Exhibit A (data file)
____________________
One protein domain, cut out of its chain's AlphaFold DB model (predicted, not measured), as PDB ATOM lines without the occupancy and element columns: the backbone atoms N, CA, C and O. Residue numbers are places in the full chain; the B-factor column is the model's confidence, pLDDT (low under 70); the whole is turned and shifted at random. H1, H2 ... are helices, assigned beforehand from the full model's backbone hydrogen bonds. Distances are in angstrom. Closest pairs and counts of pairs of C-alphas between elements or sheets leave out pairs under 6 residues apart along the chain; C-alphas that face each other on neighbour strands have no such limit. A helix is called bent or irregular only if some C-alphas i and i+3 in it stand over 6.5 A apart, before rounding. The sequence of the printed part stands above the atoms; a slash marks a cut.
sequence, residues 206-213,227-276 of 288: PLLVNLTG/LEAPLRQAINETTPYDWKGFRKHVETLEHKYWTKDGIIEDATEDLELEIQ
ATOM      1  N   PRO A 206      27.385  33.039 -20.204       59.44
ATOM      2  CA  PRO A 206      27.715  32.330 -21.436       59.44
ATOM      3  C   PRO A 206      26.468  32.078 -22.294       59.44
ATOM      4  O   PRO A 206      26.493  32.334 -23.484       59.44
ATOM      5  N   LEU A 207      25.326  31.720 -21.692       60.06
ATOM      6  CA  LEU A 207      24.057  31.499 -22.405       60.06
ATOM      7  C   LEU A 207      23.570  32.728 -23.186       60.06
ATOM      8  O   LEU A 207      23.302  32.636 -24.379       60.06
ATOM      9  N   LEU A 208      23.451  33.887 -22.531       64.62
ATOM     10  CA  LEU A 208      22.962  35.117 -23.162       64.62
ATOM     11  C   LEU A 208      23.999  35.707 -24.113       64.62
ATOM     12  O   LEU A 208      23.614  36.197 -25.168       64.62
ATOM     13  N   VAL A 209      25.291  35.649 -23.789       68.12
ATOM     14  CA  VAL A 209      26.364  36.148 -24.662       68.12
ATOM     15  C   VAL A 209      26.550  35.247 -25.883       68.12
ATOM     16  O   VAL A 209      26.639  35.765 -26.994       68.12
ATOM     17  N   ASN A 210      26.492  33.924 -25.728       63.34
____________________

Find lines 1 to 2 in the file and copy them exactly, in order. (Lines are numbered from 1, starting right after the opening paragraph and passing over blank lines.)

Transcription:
sequence, residues 206-213,227-276 of 288: PLLVNLTG/LEAPLRQAINETTPYDWKGFRKHVETLEHKYWTKDGIIEDATEDLELEIQ
ATOM      1  N   PRO A 206      27.385  33.039 -20.204       59.44